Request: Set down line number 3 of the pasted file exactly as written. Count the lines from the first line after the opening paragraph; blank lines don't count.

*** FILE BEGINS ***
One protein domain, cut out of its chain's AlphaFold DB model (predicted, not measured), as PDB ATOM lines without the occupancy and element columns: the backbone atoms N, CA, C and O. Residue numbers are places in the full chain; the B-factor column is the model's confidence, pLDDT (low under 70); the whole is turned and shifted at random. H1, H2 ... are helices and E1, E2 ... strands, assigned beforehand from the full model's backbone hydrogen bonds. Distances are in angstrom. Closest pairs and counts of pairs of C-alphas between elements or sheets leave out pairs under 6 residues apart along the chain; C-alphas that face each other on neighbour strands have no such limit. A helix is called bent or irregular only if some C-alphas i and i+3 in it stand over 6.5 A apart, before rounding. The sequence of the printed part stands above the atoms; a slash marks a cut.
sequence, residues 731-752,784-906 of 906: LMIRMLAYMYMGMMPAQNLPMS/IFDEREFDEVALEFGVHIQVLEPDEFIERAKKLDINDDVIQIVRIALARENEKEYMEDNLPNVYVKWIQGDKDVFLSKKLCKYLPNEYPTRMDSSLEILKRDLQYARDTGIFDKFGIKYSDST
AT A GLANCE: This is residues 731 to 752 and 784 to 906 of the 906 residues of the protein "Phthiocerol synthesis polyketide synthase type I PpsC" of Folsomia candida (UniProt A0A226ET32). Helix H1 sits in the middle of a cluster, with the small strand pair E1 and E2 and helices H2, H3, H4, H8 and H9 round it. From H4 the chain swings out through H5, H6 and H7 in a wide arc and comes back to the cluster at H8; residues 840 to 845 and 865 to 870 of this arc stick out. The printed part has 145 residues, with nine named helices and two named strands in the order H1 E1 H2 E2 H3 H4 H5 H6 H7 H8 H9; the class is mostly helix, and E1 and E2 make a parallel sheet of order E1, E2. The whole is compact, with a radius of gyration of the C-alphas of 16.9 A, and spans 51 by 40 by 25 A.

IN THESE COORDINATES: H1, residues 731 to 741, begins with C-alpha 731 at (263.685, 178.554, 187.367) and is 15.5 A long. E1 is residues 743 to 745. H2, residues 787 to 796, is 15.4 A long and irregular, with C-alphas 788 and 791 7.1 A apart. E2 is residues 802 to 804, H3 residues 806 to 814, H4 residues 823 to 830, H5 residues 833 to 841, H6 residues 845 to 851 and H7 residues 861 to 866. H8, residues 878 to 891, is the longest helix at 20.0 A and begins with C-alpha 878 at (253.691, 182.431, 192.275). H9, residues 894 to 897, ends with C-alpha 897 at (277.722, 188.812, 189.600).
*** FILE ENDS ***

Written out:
IN THESE COORDINATES: H1, residues 731 to 741, begins with C-alpha 731 at (263.685, 178.554, 187.367) and is 15.5 A long. E1 is residues 743 to 745. H2, residues 787 to 796, is 15.4 A long and irregular, with C-alphas 788 and 791 7.1 A apart. E2 is residues 802 to 804, H3 residues 806 to 814, H4 residues 823 to 830, H5 residues 833 to 841, H6 residues 845 to 851 and H7 residues 861 to 866. H8, residues 878 to 891, is the longest helix at 20.0 A and begins with C-alpha 878 at (253.691, 182.431, 192.275). H9, residues 894 to 897, ends with C-alpha 897 at (277.722, 188.812, 189.600).